Informatics Technology on the other hand is defined as the technological applications (artifacts) of informatics in society. From a less technical viewpoint the term information and communication technology (ICT) refers to the range of technologies that are applied in the process of collecting, storing, editing, retrieving and transfer of information in various forms. The foregoing definition implies that a broad range of technological equipment such as computers, mobile telephones, MP3/MP4/WMA storage devices, file transfer protocols, listservs, satellites, world wide web etc are used for information exchange among people for different purposes. These devices are capable of both synchronous and asynchronous communication formats, and the most advanced of these technological applications is the concept of multimedia, which refers to teaching and learning devices that include a combination of data manipulators e.g. video, CD ROMs, floppy disks etc which facilitates interactive communication between and among individuals. Given these descriptions of the components of ICTs, it should be clear why ICTs are considered a more robust and all encompassing phenomenon than the popular narrowly held conception of mere application of computers in human activities. According to Chen & Kee (2005) information and communication technologies are the backbone of the knowledge economy and in recent years have been recognized as an effective tool for promoting economic growth and sustainable development.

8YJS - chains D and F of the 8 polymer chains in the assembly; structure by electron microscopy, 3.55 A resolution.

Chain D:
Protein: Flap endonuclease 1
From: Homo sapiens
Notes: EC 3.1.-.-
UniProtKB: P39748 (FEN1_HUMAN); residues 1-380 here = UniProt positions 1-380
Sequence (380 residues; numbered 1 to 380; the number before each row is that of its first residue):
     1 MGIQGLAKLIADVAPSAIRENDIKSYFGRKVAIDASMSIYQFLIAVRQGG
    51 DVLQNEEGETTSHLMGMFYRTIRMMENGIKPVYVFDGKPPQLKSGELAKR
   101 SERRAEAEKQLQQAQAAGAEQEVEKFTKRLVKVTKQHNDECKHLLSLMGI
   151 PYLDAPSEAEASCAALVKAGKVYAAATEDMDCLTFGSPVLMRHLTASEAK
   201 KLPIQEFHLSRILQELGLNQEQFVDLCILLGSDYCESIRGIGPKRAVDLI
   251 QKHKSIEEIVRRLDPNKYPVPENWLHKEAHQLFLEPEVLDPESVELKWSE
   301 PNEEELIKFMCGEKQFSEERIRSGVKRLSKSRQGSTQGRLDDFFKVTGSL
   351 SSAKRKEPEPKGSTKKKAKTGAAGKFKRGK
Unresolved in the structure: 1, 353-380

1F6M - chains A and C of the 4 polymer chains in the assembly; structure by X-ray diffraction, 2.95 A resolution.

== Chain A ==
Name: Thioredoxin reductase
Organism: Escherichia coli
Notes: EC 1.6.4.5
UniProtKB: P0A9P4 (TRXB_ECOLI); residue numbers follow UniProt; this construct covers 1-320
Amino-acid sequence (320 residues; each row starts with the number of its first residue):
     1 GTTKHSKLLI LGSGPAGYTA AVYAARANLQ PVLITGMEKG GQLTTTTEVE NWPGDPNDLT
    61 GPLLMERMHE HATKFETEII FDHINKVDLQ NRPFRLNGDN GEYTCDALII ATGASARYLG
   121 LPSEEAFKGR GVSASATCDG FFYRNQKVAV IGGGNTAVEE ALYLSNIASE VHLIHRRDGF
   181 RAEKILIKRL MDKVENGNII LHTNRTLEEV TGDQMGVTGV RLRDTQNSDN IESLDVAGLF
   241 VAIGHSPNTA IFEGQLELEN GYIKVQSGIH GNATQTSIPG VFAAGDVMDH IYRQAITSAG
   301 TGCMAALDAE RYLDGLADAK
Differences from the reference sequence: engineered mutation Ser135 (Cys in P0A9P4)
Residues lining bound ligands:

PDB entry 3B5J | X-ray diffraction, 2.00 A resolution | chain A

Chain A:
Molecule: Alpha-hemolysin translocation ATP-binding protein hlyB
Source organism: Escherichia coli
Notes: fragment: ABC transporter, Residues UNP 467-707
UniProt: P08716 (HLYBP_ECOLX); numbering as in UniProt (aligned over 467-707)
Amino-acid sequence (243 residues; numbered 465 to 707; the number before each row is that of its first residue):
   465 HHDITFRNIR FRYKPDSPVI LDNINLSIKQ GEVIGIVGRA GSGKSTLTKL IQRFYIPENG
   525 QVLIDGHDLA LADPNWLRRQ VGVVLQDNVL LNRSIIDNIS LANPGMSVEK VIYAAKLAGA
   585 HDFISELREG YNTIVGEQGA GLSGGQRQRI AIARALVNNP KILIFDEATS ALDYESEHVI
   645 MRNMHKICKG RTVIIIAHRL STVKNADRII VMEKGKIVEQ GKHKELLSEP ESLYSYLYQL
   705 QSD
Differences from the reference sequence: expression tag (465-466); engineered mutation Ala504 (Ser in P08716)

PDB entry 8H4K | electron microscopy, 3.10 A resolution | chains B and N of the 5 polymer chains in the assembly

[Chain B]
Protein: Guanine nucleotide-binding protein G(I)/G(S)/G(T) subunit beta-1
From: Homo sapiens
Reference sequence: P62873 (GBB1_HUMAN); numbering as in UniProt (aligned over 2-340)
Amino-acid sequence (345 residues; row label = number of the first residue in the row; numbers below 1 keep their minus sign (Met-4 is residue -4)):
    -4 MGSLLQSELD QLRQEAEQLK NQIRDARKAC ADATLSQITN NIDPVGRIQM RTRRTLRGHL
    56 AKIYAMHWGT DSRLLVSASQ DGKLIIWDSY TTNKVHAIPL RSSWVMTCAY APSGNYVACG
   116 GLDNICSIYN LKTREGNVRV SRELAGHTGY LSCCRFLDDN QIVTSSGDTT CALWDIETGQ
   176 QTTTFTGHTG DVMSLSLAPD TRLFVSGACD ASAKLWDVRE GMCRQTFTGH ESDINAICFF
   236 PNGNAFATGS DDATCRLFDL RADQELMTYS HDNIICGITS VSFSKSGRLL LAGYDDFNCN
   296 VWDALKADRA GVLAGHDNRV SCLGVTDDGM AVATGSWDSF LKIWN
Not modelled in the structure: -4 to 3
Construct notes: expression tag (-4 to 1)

The fact is that the advancement of ICTs is both an opportunity – to overcome inherent and historical disabilities in the economics and a challenge – to ensure that developing countries like Nigeria does not get left even further behind the developed world.

 

 

According to Liverpool (2002) while ICT has already invaded and dominated education in the developed world, its invasion into the system in most developing world and in Africa in particular has been painfully slow. But the fact is that ICT represents an opportunity to those who can respond to the new paradigm and a threat to those who cannot. Manjulika & Reddy (2002) reported that access to ICT varies enormously from continent to continent and from country to country. This is particularly evident when comparing developed and developing countries –representing a stark digital divide.